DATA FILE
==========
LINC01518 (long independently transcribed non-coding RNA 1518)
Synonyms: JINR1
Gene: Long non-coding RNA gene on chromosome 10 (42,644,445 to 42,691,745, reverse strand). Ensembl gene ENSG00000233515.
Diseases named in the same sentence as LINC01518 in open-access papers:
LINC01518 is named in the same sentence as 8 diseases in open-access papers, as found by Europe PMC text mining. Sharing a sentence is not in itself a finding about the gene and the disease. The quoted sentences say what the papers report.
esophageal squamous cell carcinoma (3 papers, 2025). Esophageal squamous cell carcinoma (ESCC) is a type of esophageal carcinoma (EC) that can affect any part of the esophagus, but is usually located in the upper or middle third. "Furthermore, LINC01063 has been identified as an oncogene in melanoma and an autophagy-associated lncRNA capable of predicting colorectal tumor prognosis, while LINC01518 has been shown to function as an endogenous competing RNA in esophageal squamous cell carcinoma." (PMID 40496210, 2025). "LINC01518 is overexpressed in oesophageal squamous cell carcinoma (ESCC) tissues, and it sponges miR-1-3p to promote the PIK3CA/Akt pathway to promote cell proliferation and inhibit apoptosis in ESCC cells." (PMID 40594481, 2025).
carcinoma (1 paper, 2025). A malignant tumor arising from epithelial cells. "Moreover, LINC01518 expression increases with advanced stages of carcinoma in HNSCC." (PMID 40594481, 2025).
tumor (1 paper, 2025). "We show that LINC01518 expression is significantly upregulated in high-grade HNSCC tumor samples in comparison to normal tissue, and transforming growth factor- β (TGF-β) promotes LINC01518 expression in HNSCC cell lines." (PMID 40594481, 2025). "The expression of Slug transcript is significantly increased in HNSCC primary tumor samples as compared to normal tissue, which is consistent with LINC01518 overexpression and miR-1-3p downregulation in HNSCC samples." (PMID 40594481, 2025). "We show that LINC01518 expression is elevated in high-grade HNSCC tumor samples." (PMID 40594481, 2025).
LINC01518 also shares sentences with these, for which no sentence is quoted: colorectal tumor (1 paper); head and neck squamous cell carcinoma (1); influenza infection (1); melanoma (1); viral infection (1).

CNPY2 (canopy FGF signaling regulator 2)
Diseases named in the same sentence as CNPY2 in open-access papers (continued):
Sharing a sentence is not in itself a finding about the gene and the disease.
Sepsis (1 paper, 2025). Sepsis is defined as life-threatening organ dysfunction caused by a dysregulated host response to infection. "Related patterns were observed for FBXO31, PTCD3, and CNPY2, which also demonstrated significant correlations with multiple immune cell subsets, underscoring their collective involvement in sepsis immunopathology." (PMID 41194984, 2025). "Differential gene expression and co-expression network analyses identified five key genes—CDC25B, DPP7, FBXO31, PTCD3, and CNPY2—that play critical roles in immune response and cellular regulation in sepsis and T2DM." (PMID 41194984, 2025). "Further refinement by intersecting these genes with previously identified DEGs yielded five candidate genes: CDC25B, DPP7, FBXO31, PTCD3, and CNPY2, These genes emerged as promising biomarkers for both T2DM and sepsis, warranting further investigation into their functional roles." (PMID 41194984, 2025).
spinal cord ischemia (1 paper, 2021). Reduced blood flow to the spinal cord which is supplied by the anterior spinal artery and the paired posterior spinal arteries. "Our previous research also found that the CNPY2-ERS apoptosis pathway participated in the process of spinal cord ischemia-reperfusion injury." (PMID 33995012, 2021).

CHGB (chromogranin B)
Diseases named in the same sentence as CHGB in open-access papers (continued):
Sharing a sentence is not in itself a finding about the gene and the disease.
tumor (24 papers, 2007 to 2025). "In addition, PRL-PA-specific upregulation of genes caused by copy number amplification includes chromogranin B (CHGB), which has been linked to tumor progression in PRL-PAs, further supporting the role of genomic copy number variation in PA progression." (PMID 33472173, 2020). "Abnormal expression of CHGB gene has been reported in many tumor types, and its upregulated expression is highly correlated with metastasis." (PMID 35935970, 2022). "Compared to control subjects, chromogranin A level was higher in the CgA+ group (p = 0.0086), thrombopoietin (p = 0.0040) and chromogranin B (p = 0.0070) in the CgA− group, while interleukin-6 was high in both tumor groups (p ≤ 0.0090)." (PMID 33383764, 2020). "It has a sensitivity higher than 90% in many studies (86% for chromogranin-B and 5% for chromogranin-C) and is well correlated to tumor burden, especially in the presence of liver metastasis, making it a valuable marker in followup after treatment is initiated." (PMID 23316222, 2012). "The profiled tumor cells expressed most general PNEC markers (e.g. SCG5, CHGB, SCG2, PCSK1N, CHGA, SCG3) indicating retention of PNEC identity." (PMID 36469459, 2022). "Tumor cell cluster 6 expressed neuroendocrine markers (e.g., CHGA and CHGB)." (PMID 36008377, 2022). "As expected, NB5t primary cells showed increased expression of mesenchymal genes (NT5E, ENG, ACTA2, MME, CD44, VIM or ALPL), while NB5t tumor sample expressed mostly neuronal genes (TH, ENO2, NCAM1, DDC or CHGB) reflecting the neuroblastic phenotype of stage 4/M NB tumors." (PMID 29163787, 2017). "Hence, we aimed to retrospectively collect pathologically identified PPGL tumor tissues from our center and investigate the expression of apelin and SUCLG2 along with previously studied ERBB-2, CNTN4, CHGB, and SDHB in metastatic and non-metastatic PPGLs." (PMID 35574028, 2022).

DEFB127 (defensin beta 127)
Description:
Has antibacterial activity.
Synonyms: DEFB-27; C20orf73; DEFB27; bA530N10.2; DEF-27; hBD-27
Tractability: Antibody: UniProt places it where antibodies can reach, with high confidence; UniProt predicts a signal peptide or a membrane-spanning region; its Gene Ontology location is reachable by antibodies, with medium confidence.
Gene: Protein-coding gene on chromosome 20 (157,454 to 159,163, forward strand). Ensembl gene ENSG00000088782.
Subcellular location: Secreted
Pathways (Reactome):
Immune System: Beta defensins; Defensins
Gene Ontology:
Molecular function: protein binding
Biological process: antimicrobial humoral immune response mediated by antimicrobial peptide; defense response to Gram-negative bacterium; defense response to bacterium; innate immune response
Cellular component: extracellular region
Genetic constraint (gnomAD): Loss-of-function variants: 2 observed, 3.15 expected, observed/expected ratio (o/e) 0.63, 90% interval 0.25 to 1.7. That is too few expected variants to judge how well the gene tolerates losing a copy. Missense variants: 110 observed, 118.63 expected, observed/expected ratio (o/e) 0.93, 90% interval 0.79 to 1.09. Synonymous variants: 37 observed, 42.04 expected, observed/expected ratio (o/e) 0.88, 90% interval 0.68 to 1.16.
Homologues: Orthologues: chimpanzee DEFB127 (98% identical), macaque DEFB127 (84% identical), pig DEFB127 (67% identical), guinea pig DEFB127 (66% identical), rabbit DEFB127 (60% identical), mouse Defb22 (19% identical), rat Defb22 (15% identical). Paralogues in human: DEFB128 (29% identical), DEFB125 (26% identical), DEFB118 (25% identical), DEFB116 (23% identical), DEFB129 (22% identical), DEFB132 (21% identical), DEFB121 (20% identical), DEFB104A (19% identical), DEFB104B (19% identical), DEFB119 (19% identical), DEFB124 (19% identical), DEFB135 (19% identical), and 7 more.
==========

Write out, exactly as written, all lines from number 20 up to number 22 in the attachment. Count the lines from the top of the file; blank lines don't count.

Description:
Has antibacterial activity.
Synonyms: DEFB-27; C20orf73; DEFB27; bA530N10.2; DEF-27; hBD-27